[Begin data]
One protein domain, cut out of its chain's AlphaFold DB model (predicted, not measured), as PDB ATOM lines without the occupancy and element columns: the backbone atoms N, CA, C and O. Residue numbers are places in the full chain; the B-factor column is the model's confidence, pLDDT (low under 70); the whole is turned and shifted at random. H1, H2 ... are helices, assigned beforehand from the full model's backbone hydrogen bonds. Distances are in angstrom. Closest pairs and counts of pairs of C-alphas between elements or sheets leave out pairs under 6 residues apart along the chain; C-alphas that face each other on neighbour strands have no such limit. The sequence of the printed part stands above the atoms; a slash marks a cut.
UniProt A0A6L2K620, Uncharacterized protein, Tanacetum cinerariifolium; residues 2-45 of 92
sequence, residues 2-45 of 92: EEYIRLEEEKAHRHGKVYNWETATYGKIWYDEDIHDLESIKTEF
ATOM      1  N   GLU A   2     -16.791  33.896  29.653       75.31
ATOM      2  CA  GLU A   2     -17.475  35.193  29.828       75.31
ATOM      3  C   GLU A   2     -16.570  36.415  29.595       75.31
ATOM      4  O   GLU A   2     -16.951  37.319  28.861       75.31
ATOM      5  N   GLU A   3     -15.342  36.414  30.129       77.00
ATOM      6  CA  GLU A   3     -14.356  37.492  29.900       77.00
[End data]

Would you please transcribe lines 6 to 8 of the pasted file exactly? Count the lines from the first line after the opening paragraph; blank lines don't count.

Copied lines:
ATOM      4  O   GLU A   2     -16.951  37.319  28.861       75.31
ATOM      5  N   GLU A   3     -15.342  36.414  30.129       77.00
ATOM      6  CA  GLU A   3     -14.356  37.492  29.900       77.00